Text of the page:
Welcome to the second blog in the series about surviving a cyber-attack. Here we explain what should be done further (and by whom) to deal with the consequences of a cyber-attack. We also share survival tips and tell you what’s at stake during a cyber-attack, so let’s get going.
What’s at stake
Intellectual property loss
Sensitive data is at risk of becoming public, from client information to business patents.
Expect legal defense expenses and costs for damage compensations and financial penalties.
The public aftermath of a cybersecurity incident can cause reputation loss, resulting in a decline of company market value and trust of customers and business partners.
Time and administrative costs
Many hours go into researching, restoring, preventing and administering a security incident. And don’t forget the time it takes to communicate with clients and the media.
Step 3: Do tell or don’t tell?
It’s one of the biggest dilemmas companies face after a hack. Who do we bring in the loop and when? Communicating about your hack requires a well-thought-out strategy. You can’t just come up with a communication plan in the midst of controlling the incident. Many countries, like The Netherlands and the US, have laws that require companies not to withhold information about breaches that involve customer data. When hackers are still active in your system, going public can, however, lead to them going rogue. So think twice before you sound the alarm.
IRT, development, management, the board, legal, police, local authorities and the government.
Survival Tip: Alert the authorities
Many companies undervalue the capacity of the authorities and the police. However, dedicated cybersecurity forces such as the Nationaal Cyber Security Centrum (NCSC) have undergone tremendous improvements in the last couple of years. Not only are you obliged to bring them in, but their value is not to be underestimated.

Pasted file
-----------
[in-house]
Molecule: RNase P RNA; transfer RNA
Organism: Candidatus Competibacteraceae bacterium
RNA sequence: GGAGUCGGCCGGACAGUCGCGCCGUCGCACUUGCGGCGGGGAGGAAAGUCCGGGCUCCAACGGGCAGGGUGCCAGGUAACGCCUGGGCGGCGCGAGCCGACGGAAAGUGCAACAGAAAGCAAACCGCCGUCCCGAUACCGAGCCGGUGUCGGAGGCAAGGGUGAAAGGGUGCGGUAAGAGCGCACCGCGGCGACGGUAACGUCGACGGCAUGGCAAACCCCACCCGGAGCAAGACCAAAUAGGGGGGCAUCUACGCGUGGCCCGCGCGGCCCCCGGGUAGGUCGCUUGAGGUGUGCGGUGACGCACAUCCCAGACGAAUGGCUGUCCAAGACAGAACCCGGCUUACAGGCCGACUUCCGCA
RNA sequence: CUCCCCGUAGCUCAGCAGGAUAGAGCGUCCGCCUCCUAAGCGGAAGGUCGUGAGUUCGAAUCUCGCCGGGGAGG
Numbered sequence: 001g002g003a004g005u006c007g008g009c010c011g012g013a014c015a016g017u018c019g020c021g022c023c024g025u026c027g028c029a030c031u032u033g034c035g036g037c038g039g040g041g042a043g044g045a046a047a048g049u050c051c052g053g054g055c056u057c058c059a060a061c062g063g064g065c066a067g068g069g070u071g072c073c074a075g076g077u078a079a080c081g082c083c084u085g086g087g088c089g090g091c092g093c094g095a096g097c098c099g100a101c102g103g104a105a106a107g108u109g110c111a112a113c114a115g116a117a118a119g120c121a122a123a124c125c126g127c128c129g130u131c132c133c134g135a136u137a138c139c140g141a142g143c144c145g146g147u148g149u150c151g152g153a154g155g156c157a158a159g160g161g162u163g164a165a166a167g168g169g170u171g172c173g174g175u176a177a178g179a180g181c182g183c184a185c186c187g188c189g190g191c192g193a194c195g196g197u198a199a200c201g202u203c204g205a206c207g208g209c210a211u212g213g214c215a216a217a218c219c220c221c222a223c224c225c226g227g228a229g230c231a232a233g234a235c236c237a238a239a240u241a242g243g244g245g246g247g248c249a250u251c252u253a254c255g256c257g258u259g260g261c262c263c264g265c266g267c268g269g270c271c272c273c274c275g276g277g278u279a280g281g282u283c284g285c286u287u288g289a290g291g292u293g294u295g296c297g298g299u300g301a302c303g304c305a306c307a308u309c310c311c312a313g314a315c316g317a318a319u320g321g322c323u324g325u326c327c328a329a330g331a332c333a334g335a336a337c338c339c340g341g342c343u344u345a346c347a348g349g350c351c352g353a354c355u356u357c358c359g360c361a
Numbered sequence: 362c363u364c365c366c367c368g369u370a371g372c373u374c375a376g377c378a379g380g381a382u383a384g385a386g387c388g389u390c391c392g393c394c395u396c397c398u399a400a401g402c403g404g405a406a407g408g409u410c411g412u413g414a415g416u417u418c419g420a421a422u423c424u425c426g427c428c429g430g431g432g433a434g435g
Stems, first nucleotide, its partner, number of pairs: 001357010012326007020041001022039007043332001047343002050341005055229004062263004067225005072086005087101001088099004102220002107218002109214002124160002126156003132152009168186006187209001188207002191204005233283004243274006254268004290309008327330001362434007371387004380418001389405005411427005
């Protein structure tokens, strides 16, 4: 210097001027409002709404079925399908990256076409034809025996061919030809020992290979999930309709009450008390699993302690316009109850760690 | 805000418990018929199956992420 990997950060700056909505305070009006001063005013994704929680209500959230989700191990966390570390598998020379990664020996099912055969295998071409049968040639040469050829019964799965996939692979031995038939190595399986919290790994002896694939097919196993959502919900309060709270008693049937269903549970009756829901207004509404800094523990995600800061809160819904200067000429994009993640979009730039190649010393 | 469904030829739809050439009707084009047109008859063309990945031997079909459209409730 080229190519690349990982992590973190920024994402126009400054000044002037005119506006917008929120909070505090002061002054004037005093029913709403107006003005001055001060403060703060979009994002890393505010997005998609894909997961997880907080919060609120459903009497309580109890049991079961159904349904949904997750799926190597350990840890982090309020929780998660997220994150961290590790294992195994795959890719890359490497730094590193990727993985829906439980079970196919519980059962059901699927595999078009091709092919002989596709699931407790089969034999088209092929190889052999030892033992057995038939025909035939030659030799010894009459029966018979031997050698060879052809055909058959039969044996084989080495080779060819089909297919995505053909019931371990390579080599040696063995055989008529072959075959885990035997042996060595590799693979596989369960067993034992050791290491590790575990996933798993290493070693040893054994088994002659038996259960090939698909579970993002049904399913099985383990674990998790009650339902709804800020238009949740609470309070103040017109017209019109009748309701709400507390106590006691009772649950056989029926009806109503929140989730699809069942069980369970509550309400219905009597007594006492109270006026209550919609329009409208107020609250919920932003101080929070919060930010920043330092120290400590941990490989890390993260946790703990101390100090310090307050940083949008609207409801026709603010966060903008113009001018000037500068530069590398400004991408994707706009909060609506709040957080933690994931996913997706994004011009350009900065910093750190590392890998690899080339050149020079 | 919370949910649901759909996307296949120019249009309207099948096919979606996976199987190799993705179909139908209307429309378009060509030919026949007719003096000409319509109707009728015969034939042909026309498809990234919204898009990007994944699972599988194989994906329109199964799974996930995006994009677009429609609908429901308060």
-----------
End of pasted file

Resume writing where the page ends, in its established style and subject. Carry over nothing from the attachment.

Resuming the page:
Step 4: Close the gate
Addressing the hack is, in the first instance, focus on mapping the scope of the hack, investigating what applications have been touched and what the potential damage could be. Afterwards, the priority quickly shifts towards closing the gate. Retracing what has happened is a tedious job, often requiring going through innumerable log entries. Designate a war room with a red phone (to the pizza place) and work with the IRT tirelessly until the breach is plugged. Expect to find that the breach originates from a while back: the number of days to identify a data breach averages from approximately 191 in 2017 to 197 days in 2018. Containing a breach takes on average, 69 days (Ponemon Institute 2018).
IRT, development, management, the board, authorities.
Survival Tip: Document events and findings
Document and log every action your IRT takes. This helps you build a strong case serving as evidence for involved authorities as well as a roadmap for development after this whole crisis is averted.
That’s it for now, stay tuned for the next blog containing more valuable information about surviving a cyber-attack and preventing the next. In the meantime, we suggest you read up on our other blogs (have you read the first blog in this series?), explore the website and/or download our brochure. Or leave us a contact request so we can get in touch with you. Cheers!